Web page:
Longitudinal evaluation of breast tissue in healthy infants: Prevalence and relation to reproductive hormones and growth factors

Marie Lindhardt Ljubicic*, Andre Madsen, Emmie N Upners, Margit Bistrup Fischer, Alexander Siegfried Busch, Hanne Frederiksen, Trine Holm Johannsen, Anders Juul, Casper P Hagen

*Corresponding author af dette arbejde


INTRODUCTION: Breast tissue in infancy is a rather undescribed phenomenon. We aimed to describe the prevalence and progression of palpable breast tissue in healthy boys and girls aged 0-1 years and to evaluate clinical markers, individual serum hormone concentrations as well as combined hormone profiles as determinants of the persistence of breast tissue.

METHODS: In total, 233 term infants (119 boys, 114 girls) were included and followed from birth until 1 year of age in The COPENHAGEN Minipuberty Study (ClinicalTrials.gov #NTC02784184). Infants were followed up to six times with a clinical examination and serum sampling. Principal component analyses (PCAs) produced combined hormone profiles.

RESULTS: A total of 98% of all infants aged 0-1 year exhibited breast tissue at some point. 50% still had breast tissue present at 0.5-0.6 years in girls and 0.3-0.4 years in boys ('persistent'). At one year, more girls than boys had breast tissue present (p=0.010). Most clinical and hormonal markers did not differ in infants with/without persistent breast tissue. However, in those with persistent breast tissue, estradiol (first visit, girls, p=0.034), androstenedione, corticosterone, cortisol (first visit, boys, all p<0.050), length (first visit, boys, p=0.030), and testicular volume (0.3-0.4 years, p=0.040) were higher, while IGF-I (0.3-0.4, boys, p=0.033) was lower. In boys, a combined, PCA-derived hormone profile (first visit) was able to predict the persistence of breast tissue (area under the curve=83%) better than any single marker.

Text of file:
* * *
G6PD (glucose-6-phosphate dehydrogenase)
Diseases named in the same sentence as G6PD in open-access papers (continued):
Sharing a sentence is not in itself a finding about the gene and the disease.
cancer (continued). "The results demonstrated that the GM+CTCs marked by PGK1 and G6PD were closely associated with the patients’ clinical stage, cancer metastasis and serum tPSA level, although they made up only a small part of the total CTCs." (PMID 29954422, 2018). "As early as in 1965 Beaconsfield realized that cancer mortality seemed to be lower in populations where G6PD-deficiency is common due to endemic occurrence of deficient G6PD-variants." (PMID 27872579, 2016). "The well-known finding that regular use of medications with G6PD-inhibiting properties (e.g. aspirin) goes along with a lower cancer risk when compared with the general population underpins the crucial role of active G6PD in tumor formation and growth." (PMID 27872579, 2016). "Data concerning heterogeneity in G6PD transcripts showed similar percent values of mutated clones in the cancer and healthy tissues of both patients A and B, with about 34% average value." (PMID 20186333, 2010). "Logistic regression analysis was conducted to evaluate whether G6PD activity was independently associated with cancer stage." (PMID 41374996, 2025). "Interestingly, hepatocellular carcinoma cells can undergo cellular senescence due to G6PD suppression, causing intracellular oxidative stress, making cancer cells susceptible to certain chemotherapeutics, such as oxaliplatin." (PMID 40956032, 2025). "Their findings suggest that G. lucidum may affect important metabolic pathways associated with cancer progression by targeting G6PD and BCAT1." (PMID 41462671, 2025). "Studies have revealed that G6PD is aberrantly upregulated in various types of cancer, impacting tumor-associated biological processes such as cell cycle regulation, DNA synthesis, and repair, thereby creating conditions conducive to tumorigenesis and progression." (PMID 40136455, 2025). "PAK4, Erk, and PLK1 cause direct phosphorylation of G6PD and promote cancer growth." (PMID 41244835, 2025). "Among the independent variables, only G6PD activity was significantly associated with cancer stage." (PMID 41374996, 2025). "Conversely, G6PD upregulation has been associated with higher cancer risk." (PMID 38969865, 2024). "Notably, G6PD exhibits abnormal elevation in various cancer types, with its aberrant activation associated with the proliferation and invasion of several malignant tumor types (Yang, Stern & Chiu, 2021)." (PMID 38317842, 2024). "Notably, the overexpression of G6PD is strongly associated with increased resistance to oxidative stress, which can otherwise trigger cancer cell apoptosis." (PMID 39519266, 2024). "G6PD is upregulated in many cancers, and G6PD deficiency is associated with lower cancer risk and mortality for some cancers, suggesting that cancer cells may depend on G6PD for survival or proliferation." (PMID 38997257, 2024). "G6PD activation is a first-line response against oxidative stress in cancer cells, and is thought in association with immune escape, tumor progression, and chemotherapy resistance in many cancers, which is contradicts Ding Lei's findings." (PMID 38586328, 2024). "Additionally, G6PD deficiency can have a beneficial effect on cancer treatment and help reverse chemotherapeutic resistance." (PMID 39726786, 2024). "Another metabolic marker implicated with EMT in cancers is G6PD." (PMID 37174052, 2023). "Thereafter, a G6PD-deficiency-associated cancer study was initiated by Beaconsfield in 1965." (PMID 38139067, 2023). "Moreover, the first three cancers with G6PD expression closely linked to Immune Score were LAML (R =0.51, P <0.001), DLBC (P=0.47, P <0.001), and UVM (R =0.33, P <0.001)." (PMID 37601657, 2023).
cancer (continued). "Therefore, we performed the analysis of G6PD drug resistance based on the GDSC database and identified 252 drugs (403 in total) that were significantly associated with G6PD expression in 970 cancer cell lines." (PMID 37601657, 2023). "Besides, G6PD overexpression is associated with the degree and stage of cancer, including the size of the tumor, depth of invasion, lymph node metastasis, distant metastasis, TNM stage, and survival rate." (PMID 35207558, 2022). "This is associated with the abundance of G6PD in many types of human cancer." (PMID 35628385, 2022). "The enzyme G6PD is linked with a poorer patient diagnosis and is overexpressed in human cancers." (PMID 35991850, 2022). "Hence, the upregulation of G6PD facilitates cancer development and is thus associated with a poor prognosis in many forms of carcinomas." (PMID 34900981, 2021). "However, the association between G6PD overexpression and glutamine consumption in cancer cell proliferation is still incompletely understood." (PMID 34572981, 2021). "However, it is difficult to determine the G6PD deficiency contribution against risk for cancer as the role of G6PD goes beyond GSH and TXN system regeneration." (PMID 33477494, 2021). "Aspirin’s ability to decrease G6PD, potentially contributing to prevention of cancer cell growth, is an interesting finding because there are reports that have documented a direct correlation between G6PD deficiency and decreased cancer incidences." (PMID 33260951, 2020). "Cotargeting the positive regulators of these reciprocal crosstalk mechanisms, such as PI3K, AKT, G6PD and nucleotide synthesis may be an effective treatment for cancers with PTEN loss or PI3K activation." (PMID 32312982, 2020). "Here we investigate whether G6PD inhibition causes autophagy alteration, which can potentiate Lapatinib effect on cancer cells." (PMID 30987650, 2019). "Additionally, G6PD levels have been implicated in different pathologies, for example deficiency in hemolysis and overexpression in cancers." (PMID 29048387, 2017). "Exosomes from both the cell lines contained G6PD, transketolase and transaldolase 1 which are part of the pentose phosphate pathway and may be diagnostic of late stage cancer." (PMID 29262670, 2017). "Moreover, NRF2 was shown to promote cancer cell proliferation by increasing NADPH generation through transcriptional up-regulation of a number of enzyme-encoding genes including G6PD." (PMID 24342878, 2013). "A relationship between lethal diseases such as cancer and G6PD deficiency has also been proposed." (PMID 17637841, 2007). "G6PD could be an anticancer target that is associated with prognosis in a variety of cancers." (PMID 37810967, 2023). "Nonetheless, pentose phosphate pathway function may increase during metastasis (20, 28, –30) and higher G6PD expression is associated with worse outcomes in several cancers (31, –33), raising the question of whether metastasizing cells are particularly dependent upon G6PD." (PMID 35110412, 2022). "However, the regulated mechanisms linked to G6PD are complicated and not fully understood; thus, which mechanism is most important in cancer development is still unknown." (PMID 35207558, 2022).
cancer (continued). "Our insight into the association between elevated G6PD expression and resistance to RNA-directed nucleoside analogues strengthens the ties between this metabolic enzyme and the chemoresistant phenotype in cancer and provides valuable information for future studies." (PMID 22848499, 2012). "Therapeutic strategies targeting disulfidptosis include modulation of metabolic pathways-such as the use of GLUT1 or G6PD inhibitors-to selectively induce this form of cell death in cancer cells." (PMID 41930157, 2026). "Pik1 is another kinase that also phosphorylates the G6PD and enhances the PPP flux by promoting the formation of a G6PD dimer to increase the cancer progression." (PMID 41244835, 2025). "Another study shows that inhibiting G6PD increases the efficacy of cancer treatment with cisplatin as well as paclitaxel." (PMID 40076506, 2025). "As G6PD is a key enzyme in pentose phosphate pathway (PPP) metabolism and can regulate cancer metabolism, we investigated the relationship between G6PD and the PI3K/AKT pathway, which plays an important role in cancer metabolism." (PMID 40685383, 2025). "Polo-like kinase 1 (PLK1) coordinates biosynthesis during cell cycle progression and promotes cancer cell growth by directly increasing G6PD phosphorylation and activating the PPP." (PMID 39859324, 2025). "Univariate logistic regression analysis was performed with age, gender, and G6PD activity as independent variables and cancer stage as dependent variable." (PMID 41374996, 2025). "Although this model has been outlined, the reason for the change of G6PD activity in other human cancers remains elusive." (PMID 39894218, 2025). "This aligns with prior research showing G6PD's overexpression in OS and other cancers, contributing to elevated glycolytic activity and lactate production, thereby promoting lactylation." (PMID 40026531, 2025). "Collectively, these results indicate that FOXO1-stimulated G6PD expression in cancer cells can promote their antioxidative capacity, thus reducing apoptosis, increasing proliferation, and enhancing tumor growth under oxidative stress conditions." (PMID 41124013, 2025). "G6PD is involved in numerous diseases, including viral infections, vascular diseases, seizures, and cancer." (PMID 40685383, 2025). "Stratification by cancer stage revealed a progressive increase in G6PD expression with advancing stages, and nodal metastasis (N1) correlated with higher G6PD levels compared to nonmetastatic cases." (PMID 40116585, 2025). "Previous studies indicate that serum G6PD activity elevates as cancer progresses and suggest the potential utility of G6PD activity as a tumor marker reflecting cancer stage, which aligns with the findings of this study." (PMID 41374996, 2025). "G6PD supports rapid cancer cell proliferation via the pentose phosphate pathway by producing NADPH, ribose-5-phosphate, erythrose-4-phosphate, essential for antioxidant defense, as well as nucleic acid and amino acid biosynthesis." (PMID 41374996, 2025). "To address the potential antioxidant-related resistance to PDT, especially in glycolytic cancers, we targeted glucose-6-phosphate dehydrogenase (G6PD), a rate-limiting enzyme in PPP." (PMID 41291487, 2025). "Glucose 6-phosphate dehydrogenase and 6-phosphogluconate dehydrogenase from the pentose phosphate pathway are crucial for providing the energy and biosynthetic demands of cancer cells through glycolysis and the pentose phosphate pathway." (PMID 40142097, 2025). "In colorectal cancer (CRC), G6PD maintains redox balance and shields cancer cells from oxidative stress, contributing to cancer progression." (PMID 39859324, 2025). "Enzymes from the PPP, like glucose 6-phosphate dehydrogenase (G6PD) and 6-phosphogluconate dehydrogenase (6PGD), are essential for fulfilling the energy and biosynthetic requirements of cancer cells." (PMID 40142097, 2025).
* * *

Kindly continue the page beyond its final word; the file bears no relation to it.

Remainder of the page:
DISCUSSION: Palpable breast tissue in infancy is common in both sexes although it persists in significantly more girls than boys at one year of age. Data supports both the early origin of breast tissue (in utero- and early postnatal) as well as a role of endogenous hormone production in later development and maintenance.

TidsskriftFrontiers in Endocrinology
StatusUdgivet - 2022


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